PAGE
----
News & Events

The Marcus Welby shortage (MS)

ONE OF THE hopes of healthcare reformers in Massachusetts has been that extending insurance to nearly all residents would cause the previously uninsured to seek treatment with primary care physicians and rely less on hospital emergency rooms for routine problems. Unfortunately, early indications are that the success of the state’s three-year-old universal coverage program has not led to reduced dependence on emergency rooms. For that to happen, the state will need to provide more primary care physicians.

Care in a doctor’s office provides greater continuity and costs less than visits to the emergency room. But new data shows that emergency room visits in Massachusetts rose 7 percent between 2005 and 2007. Analysts caution against drawing conclusions from those numbers, since many of the uninsured did not actually get coverage until late 2007 and early 2008. But the same trend emerged in a 2006-2008 study of six Boston-area hospitals.

With or without insurance, the public will continue to overuse emergency rooms as long as there aren’t enough primary care doctors to see them. According to two 2008 studies, most state residents have a primary care physician, but the wait for new patients to get an appointment averages 50 days and can be as long as 100 days, especially in Western Massachusetts and on the Cape. A 2008 survey in the Journal of the American Medical Association showed that just 2 percent of graduating medical students planned to go into primary care, preferring specialists’ higher pay and more congenial hours.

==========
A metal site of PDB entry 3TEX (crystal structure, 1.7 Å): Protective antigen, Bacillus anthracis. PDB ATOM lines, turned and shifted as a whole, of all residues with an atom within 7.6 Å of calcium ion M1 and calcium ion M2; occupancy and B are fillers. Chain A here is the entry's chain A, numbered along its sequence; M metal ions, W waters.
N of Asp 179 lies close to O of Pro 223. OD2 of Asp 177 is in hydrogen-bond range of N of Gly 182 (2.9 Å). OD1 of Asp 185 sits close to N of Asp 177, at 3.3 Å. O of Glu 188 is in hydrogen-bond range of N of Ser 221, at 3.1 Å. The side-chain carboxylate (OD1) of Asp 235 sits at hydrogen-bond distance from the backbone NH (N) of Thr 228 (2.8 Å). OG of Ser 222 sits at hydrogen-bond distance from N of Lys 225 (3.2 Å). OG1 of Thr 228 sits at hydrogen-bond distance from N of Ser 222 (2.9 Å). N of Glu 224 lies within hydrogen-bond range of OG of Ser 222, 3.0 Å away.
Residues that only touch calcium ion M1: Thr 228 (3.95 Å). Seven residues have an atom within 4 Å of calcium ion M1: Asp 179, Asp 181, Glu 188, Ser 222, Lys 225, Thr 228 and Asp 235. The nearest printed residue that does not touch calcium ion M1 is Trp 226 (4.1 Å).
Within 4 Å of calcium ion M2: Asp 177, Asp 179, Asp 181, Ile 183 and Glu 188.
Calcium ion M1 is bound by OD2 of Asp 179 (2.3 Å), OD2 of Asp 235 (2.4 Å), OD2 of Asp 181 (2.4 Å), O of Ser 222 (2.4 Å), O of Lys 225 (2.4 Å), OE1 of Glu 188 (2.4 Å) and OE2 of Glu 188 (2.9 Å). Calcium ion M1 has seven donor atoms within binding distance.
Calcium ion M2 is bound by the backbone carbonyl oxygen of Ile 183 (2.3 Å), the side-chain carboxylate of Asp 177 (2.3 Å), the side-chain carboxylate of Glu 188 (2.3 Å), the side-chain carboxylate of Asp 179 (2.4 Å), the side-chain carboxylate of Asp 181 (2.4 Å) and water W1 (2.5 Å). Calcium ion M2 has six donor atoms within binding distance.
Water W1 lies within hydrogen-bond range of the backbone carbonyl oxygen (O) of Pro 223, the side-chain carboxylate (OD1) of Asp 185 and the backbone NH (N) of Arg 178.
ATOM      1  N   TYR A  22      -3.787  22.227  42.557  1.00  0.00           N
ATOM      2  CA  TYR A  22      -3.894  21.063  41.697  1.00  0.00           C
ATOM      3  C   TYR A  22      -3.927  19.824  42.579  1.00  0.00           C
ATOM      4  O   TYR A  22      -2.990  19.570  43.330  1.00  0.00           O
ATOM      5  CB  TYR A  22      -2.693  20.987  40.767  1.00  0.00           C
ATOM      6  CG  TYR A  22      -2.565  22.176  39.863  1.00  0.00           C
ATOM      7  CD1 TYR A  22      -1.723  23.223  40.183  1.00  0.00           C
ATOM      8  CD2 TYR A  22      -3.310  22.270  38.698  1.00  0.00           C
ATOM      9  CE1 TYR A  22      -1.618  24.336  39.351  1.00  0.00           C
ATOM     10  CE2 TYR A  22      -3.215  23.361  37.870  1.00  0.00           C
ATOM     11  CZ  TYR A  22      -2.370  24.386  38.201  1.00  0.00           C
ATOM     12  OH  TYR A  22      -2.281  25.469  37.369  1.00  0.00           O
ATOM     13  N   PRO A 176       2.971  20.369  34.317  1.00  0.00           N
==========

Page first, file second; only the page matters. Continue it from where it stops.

In 2007, Bank of America started a tuition loan repayment program for medical graduates who agreed to work two to three years as primary care physicians or nurse practitioners in community health centers. The state added $1.7 million to the effort, which was also supported by Partners Healthcare, the Blue Cross Blue Shield Foundation of Massachusetts, and Neighborhood Health Plan. But the state’s contribution could be in jeopardy in an extraordinarily tight budget year.

The state could also make primary care more attractive by changing the payment system for providers, with greater rewards for the work done in doctors’ offices. A payment commission created by the Legislature is expected to report by the end of May.

The inability of universal coverage to reduce overuse of emergency rooms is evidence that increasing access to care isn’t enough. A primary goal now must be expanding primary care.